The Right Way to Write

So many blogs, books, and classes these days tell you how to write. Some offer craft of writing education, others (like mine), offer tips and ideas for genre-specific works. For example, I’ve offered advice from my own learning and writing experience about inventing fantasy words for your epic fantasy or sci-fi story, or researching for and writing historical fiction.

But a bigger, and perhaps more important, question is this: is there a right (and thusly, wrong) way to write? My answer is both yes and no.

First of all, in fiction writing, there are some basics that yes, you need to get right if you’re going to have a marketable (or even readable) book. Stuff like coherent plot, characters, and basic grammar and spelling really do matter. Studying writing crafts books, taking seminars from established writers, and just plain old reading well-written books are great ways to learn how to write right.

But what about the more abstract elements of writing “right”? Does that even mean?

The main reason I was prompted to write this blog post is because I’ve recently encountered a number of articles/blogs about how to write quickly – no surprise there, since we’re in the thick of NaNoWriMo, which is characterized by writing fast (how else could you reach 50,000 words in 30 days)? First of all, let me be clear that I love NaNoWriMo and everything that the organization strives to do. Helping folks to get excited about writing is never a bad thing. And neither is writing quickly.

Writing quickly has its benefits. Powering through a scene or chapter without re-reading or doing any self-editing help keep you on track for where you’re going with the story, can help keep you in the flow mentally, and can help prevent the endless polishing of one paragraph that you might eventually toss out entirely. Encouraging writers to “silence their inner editor” and write quickly without looking back is good and I know helps a lot of writers.

However, in many of the articles and blogs touting the benefits of writing fast, the opposite (i.e. writing slowly, or going back and self-editing as you write) is implied to be bad, wrong, or not the way that professional writers do it. Perhaps writing quickly without self-editing is indeed the “norm” (whatever that means), or maybe a lot of full-time professional novelists do in fact write this way.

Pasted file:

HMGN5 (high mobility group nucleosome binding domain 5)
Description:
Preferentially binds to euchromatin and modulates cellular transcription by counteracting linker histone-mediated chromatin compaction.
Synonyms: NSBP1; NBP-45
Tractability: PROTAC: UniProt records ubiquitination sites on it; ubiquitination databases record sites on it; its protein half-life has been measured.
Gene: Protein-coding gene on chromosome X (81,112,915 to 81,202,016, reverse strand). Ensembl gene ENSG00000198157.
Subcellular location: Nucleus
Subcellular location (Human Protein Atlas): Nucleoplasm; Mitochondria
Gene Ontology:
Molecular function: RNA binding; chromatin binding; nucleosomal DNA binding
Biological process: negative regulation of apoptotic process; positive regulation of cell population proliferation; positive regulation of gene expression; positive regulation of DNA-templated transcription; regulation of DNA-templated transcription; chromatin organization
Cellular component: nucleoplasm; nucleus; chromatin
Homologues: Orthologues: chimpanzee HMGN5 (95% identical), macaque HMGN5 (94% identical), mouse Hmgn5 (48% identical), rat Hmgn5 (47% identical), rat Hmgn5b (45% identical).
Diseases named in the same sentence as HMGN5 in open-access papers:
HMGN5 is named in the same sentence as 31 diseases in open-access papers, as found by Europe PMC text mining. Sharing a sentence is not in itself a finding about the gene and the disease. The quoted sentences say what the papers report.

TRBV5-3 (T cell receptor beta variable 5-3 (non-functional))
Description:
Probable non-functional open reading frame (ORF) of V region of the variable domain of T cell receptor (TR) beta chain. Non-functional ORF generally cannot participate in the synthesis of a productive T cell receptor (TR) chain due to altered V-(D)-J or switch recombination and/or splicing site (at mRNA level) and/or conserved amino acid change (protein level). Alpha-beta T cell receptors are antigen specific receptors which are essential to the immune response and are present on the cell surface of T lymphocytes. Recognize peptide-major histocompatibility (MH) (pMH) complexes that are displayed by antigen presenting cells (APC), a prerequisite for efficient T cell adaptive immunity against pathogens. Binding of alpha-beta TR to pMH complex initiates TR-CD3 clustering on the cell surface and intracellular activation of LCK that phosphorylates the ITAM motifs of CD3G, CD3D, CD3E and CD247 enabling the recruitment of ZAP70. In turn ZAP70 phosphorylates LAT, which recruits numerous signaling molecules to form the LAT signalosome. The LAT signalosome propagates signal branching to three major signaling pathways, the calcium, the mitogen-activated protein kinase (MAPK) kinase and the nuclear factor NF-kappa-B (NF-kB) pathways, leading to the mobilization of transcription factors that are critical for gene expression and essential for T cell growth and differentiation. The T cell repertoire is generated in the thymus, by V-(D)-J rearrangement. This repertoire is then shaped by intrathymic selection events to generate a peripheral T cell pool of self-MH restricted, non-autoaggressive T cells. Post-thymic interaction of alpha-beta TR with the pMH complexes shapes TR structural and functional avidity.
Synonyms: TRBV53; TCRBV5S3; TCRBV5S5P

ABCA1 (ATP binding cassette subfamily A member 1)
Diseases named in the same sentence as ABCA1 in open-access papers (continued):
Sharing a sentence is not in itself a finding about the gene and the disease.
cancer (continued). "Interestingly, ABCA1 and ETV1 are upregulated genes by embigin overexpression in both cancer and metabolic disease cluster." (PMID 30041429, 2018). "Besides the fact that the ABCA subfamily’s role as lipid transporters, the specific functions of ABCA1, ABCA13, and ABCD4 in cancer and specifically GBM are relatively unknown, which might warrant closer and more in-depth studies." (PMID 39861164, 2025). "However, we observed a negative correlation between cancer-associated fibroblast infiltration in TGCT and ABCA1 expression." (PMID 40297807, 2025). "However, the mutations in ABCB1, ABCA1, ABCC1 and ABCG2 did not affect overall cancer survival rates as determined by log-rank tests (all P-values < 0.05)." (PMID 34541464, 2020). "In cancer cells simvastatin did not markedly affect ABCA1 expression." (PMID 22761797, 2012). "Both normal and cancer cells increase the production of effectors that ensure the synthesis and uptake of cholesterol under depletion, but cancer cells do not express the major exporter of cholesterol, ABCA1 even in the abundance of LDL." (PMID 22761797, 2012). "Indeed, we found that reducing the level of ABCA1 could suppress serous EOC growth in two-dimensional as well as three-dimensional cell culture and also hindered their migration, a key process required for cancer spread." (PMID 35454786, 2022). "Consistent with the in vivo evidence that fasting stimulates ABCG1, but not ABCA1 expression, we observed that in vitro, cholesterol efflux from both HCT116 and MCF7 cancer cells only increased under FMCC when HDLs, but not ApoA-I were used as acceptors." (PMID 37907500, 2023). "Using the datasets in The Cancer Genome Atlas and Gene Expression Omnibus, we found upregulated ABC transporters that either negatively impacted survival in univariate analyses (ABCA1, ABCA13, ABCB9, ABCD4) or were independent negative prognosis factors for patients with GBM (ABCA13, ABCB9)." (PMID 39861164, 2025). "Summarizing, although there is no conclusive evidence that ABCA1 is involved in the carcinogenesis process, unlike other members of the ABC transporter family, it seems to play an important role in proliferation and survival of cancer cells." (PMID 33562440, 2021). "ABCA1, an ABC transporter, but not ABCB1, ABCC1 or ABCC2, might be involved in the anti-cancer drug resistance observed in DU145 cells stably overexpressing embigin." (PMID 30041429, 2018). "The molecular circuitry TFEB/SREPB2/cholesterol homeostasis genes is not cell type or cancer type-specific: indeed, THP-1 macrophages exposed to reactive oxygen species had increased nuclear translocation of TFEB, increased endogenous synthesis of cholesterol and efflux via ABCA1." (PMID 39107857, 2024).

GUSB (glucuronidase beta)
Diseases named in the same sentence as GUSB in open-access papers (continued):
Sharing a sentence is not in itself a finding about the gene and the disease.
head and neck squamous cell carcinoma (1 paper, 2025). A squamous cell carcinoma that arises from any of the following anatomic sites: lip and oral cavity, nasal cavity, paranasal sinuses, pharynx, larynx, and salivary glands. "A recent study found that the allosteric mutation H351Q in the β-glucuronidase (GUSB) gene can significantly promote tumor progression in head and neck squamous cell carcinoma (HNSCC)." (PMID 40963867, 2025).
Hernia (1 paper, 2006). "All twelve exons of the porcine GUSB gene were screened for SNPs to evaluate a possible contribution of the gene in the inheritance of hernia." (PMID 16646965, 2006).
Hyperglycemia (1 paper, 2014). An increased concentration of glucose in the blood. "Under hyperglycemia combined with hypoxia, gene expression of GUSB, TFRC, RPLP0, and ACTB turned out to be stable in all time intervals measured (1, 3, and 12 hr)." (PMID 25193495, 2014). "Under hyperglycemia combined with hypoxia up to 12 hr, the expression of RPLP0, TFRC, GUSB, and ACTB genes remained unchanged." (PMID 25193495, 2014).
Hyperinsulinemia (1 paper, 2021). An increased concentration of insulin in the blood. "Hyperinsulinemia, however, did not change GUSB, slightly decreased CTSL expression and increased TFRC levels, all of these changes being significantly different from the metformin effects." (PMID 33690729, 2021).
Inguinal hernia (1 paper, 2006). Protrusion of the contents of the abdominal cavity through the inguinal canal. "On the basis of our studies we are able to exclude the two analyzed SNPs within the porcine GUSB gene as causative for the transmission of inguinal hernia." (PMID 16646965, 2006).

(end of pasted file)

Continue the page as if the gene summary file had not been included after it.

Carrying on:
To that I say – good for them. And good for you, if writing quickly and churning out a fast, loose first draft is the way you write. Clearly it works for a lot of people.

But if you’re a slow writer, that’s okay, too. After trying NaNoWriMo a couple of times years ago, I decided not to bother with it again (again, nothing against NaNo or those who participate). I’ve finally come to terms with the fact that I am slow writer. Could I write more frequently or consistently than I often do? Yes, of course. But the “fast writing” technique of powering through a full draft without looking back doesn’t work for me.

I can often crank out a full scene or even series of scenes without self-editing or looking back; but after a while, I stop drafting and go back to read what I’ve written. And I self-edit and make changes. This is a no-no for the “writing quickly” crowd, but I find that after re-reading and editing what I’ve written, I feel more confident about moving on to the next scene.

This also means that my first draft is more polished than some. It may take me four times as long to finish a first draft as it takes those fast writers; however, when I do finally finish, I actually have a second or even third draft because I’ve edited, rewritten, polished, and revised as I went along.

My slow writing technique is not better or worse than the much-touted fast writing technique – or any other writing technique. The most important thing about writing is to write. Fast, slow, pretty, ugly – it doesn’t matter. So find what way works best for you. Writers write – and that’s the right way to write.

2 thoughts on “The Right Way to Write

  1. You make some good points! I love drafting quickly, especially since it helps me to actually finish and keep the flow of the story instead of stopping and starting and taking forever to complete a project, but it does make for messy revisions. The couple of novels I’ve oh-so-carefully outlined and revised as I went have been much smoother, more polished drafts that aren’t quite as daunting to edit. Not enough articles talk about the slower process!

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    • I agree that slower, self-editing writing should be talked about more. One reason I like the slower, polishing process is because I absolutely hate revising, at least on a large scale. 😛 I like having a polished, tidy first draft when I finally finish, even though it takes a while to get there.

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